Should a Sauternes be paired with a cigar ?
The owner of Rayne Vigneau, one of the biggest names in Sauternes production, says Yes !
By Thierry Dussard
Derek Smith smokes one cigar a day, after dinner, whether it’s a Ramon Allones or a H. Upmann, his favorites. Being also the number one French foie gras online retailer, with Traditions du Périgord, he notes that « Sauternes wine doesn’t only pair with foie gras » and then proceeds to open a Rayne Vigneau 2003 and a São Tomé chocolate bar. Derek Smith doesn’t like the « sweet wine » designation. He prefers to call it « soft wine ».
Says he : « Sauternes is a meditation sort of wine. One must first look at it, smell it, dip his lips in it, just like one usually strokes a cigar before lighting it. For it to be at its top, it needs to be given time for its temperature to rise ».
When the cigar reaches its peak, the old Sauternes, which in the meantime opened itself in the decanter as well as in the glasses, widens its range and accompanies the tobacco’s combustion to produce an aroma high.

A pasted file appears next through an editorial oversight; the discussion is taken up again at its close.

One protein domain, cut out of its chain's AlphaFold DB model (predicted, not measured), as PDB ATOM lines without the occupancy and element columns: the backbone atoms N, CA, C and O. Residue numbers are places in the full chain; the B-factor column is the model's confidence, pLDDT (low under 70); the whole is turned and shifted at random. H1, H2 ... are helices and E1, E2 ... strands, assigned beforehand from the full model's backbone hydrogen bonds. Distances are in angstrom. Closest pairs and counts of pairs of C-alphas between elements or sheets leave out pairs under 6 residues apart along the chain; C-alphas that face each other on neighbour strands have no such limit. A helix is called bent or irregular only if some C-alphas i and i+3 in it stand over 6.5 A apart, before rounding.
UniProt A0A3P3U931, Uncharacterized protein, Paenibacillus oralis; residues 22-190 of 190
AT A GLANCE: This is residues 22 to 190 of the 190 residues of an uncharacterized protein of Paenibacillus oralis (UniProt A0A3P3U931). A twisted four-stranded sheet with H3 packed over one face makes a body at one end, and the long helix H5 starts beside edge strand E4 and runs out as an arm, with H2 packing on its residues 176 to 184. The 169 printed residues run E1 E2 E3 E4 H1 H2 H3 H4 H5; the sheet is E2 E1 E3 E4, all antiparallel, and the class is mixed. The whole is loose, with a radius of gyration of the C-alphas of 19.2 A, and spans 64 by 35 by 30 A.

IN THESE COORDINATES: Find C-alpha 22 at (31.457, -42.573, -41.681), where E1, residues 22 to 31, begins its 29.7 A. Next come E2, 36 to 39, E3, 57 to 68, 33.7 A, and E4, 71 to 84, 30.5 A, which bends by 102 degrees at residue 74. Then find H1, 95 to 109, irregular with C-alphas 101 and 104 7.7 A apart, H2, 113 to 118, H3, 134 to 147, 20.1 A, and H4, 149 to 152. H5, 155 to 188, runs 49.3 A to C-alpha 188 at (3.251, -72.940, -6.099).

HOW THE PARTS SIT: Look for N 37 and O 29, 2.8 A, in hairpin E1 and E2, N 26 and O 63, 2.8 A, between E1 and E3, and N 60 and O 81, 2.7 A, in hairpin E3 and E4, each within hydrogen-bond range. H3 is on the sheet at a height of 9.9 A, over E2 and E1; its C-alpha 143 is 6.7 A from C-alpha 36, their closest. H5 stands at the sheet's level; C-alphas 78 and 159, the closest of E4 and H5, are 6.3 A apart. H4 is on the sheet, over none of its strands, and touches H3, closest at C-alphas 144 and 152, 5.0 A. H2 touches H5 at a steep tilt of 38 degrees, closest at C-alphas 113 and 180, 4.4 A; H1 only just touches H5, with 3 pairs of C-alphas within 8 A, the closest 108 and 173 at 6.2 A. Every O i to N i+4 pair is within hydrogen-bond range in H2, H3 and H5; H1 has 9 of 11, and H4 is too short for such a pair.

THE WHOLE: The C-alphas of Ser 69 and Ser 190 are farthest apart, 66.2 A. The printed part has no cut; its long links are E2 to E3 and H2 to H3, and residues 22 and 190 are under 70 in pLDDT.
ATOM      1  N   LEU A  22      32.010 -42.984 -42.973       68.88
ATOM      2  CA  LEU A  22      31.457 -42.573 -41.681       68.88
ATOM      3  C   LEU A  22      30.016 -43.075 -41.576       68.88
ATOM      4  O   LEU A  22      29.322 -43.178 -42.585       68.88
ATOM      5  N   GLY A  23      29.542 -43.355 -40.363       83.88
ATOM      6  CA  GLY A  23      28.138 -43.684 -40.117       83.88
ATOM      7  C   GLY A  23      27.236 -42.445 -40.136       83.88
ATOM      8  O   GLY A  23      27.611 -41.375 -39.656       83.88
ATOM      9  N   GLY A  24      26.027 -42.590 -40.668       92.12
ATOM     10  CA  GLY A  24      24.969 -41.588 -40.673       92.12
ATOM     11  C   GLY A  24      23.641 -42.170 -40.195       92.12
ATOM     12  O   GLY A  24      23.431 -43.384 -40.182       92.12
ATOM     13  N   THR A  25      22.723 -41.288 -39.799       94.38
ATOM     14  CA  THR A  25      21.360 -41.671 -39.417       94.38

« It tones down the sting and softens the burning sensations. Neither one must overwhelm the other for these earth and sun products are less rivals than allies, complimenting each other. When the cigar is almost entirely smoked, a sip of Sauternes leaves the mouth fresh and gives a feeling of balance ».
Do you know the secrets of the Sauternes ?
One the left bank of the Garonne river, around the very spot where the Ciron river joins it, are made some of the best sweet wines in the world. A fog produced by autumn rains, combined with the river and the creek, produces a noble fungus called Botrytis cinerea, which envelops the grapes. The fungus fixates the sugar and creates unbelievable aromas of bee wax, grilled apricots, candied ginger, nutmeg and spices. A fabulous sensory experience, far from normal sugary excesses, when the vinification is successful. Some of the secrets of a good Sauternes are : a small output, separate harvests with two to eight passages in the same parcel and, finally, eighteen to twenty months in oak barrels before the bottling.